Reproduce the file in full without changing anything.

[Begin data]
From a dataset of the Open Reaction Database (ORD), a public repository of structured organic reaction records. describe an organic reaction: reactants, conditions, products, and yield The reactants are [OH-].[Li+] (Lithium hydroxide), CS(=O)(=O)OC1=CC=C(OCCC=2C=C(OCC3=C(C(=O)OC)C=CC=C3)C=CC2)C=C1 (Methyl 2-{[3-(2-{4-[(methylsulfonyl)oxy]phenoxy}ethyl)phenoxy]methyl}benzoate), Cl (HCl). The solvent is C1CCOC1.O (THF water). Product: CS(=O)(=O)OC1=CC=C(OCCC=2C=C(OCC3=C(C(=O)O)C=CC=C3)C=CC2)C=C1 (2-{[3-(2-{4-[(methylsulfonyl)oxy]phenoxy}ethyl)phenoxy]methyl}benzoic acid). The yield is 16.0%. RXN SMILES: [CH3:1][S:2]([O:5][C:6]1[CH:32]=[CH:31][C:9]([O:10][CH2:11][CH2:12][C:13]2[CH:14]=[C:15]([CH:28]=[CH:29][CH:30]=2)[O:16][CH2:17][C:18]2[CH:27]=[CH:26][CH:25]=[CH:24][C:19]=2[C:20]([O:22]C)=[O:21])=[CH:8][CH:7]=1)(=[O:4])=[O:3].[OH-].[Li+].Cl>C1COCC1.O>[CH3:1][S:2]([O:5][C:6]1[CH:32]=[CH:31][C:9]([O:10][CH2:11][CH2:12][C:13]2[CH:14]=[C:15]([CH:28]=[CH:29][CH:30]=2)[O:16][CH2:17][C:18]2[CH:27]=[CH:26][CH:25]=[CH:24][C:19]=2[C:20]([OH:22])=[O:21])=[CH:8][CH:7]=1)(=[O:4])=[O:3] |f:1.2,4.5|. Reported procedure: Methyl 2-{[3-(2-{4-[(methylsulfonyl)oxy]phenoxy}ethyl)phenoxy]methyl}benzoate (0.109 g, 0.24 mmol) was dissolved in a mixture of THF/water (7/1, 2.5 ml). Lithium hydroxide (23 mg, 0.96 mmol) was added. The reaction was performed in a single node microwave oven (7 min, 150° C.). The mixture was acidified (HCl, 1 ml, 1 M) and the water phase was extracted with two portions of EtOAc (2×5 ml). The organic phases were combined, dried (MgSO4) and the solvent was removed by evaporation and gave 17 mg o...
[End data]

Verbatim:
From a dataset of the Open Reaction Database (ORD), a public repository of structured organic reaction records. describe an organic reaction: reactants, conditions, products, and yield The reactants are [OH-].[Li+] (Lithium hydroxide), CS(=O)(=O)OC1=CC=C(OCCC=2C=C(OCC3=C(C(=O)OC)C=CC=C3)C=CC2)C=C1 (Methyl 2-{[3-(2-{4-[(methylsulfonyl)oxy]phenoxy}ethyl)phenoxy]methyl}benzoate), Cl (HCl). The solvent is C1CCOC1.O (THF water). Product: CS(=O)(=O)OC1=CC=C(OCCC=2C=C(OCC3=C(C(=O)O)C=CC=C3)C=CC2)C=C1 (2-{[3-(2-{4-[(methylsulfonyl)oxy]phenoxy}ethyl)phenoxy]methyl}benzoic acid). The yield is 16.0%. RXN SMILES: [CH3:1][S:2]([O:5][C:6]1[CH:32]=[CH:31][C:9]([O:10][CH2:11][CH2:12][C:13]2[CH:14]=[C:15]([CH:28]=[CH:29][CH:30]=2)[O:16][CH2:17][C:18]2[CH:27]=[CH:26][CH:25]=[CH:24][C:19]=2[C:20]([O:22]C)=[O:21])=[CH:8][CH:7]=1)(=[O:4])=[O:3].[OH-].[Li+].Cl>C1COCC1.O>[CH3:1][S:2]([O:5][C:6]1[CH:32]=[CH:31][C:9]([O:10][CH2:11][CH2:12][C:13]2[CH:14]=[C:15]([CH:28]=[CH:29][CH:30]=2)[O:16][CH2:17][C:18]2[CH:27]=[CH:26][CH:25]=[CH:24][C:19]=2[C:20]([OH:22])=[O:21])=[CH:8][CH:7]=1)(=[O:4])=[O:3] |f:1.2,4.5|. Reported procedure: Methyl 2-{[3-(2-{4-[(methylsulfonyl)oxy]phenoxy}ethyl)phenoxy]methyl}benzoate (0.109 g, 0.24 mmol) was dissolved in a mixture of THF/water (7/1, 2.5 ml). Lithium hydroxide (23 mg, 0.96 mmol) was added. The reaction was performed in a single node microwave oven (7 min, 150° C.). The mixture was acidified (HCl, 1 ml, 1 M) and the water phase was extracted with two portions of EtOAc (2×5 ml). The organic phases were combined, dried (MgSO4) and the solvent was removed by evaporation and gave 17 mg o...